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Andrew Inglis Clark

photograph of Clark

By then Clark's support of union waned and had turned into opposition. He apparently thought that financial clauses would act deleteriously on small States like Tasmania and withdrew from the Federation movement. Although this meant that his contribution to Australia's foundation document was not fully recognized, the order, form, substance, and American flavour of the Australian Constitution owed more to Andrew Inglis Clark than any other single individual. Sir William Deane, the former Governor-General, has fairly dubbed him 'the primary architect of our constitution'.

Invitation to Federation celebrations

Letters Patent appointing Clark temporary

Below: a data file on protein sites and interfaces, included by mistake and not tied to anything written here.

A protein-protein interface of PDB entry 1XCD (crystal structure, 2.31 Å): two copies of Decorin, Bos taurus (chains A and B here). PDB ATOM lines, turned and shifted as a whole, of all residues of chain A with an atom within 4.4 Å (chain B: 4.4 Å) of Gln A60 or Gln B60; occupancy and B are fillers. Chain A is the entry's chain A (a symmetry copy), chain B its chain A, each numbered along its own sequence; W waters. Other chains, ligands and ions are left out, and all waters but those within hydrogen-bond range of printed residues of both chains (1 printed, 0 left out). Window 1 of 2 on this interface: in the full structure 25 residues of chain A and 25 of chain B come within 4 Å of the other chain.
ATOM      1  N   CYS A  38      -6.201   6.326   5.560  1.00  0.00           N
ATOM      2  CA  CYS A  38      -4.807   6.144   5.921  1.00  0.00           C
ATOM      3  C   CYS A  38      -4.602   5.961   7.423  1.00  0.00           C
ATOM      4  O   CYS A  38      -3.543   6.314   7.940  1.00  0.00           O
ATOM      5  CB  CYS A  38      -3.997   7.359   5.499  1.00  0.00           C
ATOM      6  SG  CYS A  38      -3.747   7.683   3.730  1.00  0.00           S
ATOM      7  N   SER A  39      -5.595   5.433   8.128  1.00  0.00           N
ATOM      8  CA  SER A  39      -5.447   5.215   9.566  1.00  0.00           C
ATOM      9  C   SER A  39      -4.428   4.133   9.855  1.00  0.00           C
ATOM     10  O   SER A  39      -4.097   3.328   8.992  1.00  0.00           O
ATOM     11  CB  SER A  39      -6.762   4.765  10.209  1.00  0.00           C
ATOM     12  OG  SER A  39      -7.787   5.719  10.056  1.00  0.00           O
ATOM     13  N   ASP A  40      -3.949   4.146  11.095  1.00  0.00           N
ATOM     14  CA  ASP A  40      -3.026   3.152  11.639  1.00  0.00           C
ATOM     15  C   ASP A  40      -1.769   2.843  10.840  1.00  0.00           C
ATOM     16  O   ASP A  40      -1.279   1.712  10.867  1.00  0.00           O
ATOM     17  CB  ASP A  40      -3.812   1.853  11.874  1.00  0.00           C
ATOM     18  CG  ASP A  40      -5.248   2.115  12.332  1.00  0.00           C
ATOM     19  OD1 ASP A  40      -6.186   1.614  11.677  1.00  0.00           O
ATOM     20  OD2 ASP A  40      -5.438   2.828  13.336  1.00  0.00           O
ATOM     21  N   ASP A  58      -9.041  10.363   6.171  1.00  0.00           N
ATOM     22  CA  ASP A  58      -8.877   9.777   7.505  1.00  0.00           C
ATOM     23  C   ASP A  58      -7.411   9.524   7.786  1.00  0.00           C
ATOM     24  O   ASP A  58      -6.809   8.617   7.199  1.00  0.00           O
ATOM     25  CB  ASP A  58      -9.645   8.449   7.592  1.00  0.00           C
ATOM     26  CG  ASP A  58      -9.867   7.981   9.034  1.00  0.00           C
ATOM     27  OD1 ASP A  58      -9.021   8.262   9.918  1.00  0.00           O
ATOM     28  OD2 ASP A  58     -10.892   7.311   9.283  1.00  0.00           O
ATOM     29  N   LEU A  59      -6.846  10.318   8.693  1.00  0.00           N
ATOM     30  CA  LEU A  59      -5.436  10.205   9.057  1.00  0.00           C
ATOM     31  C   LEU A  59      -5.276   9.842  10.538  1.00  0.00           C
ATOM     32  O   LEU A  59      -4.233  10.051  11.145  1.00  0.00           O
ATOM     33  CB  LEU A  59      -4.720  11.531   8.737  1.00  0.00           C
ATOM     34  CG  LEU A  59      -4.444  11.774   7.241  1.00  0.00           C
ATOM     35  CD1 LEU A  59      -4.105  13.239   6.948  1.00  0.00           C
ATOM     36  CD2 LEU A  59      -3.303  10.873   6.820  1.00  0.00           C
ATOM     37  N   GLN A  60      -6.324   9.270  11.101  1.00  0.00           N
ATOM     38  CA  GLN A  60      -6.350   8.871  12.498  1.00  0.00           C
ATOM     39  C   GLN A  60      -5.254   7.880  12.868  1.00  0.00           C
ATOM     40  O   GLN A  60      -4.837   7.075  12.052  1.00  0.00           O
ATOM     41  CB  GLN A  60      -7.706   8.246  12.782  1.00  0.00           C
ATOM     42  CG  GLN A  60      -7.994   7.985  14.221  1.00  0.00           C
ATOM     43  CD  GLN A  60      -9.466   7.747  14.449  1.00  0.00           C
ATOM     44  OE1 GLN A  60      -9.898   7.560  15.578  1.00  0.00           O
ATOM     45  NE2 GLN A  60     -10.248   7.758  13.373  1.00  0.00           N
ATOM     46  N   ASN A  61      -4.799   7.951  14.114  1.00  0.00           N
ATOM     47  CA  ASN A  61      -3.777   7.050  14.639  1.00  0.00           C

Governor of Tasmania in 1901 Enlarge image

Clark was closely associated with the Federation movement in its early years. The Tasmanian Parliament elected Clark as a delegate on the Federal Council in 1888, 1889, 1891, and 1894 and the Australasian Federation Conference in 1890. At the Federation Convention of 1891 his draft Constitution, which systematized provisions drawn from the American Constitution and the Federal Council Act, was warmly received by delegates from the other colonies.

Although tending to be too literary and verbose, Clark described how the organs of central government would work and proposed a separate federal judiciary, which would replace the Privy Council as the highest court of appeal on Australian law. A bout of influenza prevented Clark from initially joining fellow drafters on the steamship Lucinda, where his draft was tinkered with but not fundamentally changed: eighty-six of his ninety-six sections found their way into the 1900 Australian Constitution.

Clark's 1891 Draft Constitution Bill
Clark's 1891 Draft Constitution Bill
Click to enlarge.

Federation celebrations programme


Clark's essay ' Why I am a democrat' Link to full text
Enlarge image




Last Modified: 24-Oct-2003